FEMA EAS Roundup Offers Insights

Report details challenges, recommendations and an owl-related snafu
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There’s much to be gleaned from the two newly released governmental reports about the September nationwide EAS test.

While the Federal Communications Commission report we told you about a few days ago was heavy on stats and reporting minutiae (including the nugget that radio participants had an average 87.3 percent participation rate in submitting their EAS test results when compared to their television brethren), a companion report from FEMA included insightful details on the way the test kicked off, the reason some messages were not received and some specific recommendations for the future.

Based upon observations during previous regional testing efforts, FEMA said in its report that EAS test observations and reports fell within expected norms, though there are a number areas for improved performance.

After the September test, broadcasters were required to submit data about it to the FCC EAS Test Reporting System. Some 16,900 broadcaster EAS participants responded, as well as nearly 3,300 cable operators. A whopping 95 percent of full-power stations (both radio and TV) received the EAS message, with the number of LPFM stations a bit lower (87 percent).

Data on low-power FM broadcast was presented separately, FEMA said; providing outreach to the LPFM broadcast community has been challenging because these licensees are independent and not generally represented by associations.

FEMA also looked at the raw ETRS data when it came to determining why stations failed to receive the test.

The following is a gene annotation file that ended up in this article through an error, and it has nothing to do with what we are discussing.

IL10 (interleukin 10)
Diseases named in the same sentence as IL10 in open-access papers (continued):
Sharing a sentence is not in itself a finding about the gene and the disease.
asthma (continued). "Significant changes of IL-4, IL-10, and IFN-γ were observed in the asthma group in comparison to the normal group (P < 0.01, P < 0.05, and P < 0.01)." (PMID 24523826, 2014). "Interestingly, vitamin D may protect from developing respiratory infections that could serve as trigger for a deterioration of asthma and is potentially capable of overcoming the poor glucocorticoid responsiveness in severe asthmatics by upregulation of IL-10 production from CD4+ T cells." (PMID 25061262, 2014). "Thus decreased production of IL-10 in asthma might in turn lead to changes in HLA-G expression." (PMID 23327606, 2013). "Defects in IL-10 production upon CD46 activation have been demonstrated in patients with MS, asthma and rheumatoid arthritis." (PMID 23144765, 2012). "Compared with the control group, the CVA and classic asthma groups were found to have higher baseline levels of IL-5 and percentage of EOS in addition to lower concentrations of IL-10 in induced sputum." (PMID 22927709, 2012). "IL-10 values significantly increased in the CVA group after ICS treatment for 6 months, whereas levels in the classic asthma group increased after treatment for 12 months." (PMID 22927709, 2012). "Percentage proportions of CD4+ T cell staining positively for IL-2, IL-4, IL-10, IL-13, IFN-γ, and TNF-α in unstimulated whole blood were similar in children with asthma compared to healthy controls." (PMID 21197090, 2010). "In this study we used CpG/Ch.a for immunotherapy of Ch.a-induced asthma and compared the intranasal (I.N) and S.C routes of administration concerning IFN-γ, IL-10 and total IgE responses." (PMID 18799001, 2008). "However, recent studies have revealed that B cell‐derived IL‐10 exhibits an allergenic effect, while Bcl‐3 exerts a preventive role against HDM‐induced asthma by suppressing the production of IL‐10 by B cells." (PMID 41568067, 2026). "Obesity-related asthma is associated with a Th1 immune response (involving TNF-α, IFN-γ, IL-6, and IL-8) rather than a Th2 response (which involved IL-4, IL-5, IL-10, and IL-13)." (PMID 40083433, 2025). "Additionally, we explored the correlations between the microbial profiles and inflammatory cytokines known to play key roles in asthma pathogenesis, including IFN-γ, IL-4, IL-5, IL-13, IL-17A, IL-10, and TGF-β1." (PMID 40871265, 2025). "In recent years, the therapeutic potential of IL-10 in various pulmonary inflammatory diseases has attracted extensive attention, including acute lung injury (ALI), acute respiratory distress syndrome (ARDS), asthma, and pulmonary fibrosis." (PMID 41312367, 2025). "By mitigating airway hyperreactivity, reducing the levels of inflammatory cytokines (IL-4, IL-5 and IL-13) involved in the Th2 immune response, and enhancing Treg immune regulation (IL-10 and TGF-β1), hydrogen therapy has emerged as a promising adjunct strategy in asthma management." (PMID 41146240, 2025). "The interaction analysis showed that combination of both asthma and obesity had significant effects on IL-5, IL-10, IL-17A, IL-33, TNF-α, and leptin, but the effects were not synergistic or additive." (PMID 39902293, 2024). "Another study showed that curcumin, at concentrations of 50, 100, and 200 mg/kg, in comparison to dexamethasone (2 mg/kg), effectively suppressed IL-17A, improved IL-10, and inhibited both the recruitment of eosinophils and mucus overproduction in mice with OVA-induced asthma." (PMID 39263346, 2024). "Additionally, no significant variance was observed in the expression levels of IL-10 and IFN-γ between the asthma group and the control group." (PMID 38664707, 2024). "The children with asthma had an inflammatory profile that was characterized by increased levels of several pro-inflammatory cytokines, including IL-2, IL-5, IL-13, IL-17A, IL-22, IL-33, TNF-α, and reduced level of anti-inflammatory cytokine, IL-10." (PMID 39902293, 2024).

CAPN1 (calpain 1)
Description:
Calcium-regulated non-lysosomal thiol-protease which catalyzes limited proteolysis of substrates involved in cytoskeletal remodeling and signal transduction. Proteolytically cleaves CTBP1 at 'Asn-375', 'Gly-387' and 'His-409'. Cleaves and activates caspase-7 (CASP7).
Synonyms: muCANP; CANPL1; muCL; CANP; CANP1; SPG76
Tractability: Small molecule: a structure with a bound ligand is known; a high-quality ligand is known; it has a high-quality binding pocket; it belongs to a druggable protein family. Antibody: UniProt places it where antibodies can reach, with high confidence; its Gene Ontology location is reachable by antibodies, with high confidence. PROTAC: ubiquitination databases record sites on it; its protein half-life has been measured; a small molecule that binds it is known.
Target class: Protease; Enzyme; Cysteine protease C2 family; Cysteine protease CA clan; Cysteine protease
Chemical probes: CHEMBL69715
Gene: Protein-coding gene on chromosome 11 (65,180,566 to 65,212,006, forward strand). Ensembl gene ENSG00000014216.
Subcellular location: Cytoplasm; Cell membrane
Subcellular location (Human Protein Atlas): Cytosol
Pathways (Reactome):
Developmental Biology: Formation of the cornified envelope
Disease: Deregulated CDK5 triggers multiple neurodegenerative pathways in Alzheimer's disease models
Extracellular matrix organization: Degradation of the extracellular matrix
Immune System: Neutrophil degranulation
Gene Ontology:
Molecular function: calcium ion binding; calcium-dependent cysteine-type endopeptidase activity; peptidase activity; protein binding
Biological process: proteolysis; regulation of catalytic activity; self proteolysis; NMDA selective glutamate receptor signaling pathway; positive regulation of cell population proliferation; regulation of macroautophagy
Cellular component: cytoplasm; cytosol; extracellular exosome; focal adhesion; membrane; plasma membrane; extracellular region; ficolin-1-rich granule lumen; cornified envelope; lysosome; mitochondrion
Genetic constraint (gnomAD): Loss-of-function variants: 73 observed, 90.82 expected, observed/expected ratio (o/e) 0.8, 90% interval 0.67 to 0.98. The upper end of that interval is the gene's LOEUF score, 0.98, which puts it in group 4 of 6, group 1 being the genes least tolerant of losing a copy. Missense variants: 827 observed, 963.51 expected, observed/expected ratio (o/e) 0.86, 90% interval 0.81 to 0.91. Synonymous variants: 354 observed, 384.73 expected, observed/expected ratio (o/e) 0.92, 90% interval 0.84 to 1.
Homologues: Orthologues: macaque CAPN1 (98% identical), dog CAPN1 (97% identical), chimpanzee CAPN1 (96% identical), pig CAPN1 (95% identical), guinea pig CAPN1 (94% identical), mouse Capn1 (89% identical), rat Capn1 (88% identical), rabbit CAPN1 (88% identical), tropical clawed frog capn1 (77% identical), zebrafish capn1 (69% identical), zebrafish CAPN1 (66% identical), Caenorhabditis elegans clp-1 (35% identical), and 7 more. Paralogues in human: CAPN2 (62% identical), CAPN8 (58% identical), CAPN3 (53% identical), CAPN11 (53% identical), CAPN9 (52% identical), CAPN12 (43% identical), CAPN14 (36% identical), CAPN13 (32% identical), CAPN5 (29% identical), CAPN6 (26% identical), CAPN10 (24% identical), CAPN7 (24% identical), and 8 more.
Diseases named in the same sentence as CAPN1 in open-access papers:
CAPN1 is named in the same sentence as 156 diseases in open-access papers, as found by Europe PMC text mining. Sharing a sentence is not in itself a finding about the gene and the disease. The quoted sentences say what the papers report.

Issues included problems with configuration and equipment failure, as well as obsolete gear and wiring troubles. The top reason reported was no discernible reason at all: 27 percent of “fails” had no reason given. The second biggest — that of configuration — was 20 percent. Six problems were tied for last place (at .05 percent) including the fact that for one station, its EAS box had been stolen.

Perhaps the most adorable of all explanations: An owl's nest obstructed the transmission, one FM station said. (According to FEMA, the exact relationship between the owl’s nest and the EAS message remains unknown.)

The FEMA report also detailed problems with sources; it suggested that some stations’ EAS monitoring assignments would likely benefit from review by their State Emergency Communications Committees. Source failures included the inability to receive assigned monitor stations, and cases where the monitored stations did not relay the test message successfully.

The report also offered clues through case studies, such as a situation in Philadelphia. Stations there reported receiving the NPT followed by some stations’ normal talk programming with no End Of Message (EOM). In Philadelphia, K‐Love station WKVP(FM) serves as a monitor source for the Local Primary station WHYY(FM). When WHYY’s EAS device received the double header NPT message from WKVP, the WHYY EAS device failed and returned to normal programming without originating an EOM.

As a result, the report said, a number of Philadelphia area stations carried up to two minutes of WHYY’s programming in lieu of the NPT audio message.

“It would probably be better in a perfect world if [K-Love’s] EAS interrupt was placed at a point in [its] air chain which was after the feed to its network of simulcast stations,” wrote Philadelphia engineer Larry Paulausky in the report.

FEMA said that this case, and others in St. Louis and Hawaii, illustrates what can occur when a secondary, unanticipated or corrupted EAS distribution system is in service.

“Additional work must be done to coordinate currently unanticipated EAS message delivery paths and to work with EAS device manufacturers to gain a better understanding of how specific devices process malformed and/or truncated EAS messages which appear to contain double data header packages,” the report states.

FEMA said state and regional EAS distribution networks must be exercised and examined regularly to ensure network integrity and to avoid delivery of garbled or distorted messages.

Looking ahead, the report states that performance can be improved — particularly if EAS participants give further attention to device maintenance and configuration.

The agency’s specific recommendations include promoting EAS awareness and conducting additional rounds of tests. FEMA also said it is encouraging the FCC to shorten the ETRS response deadline so a more timely analysis can be performed.

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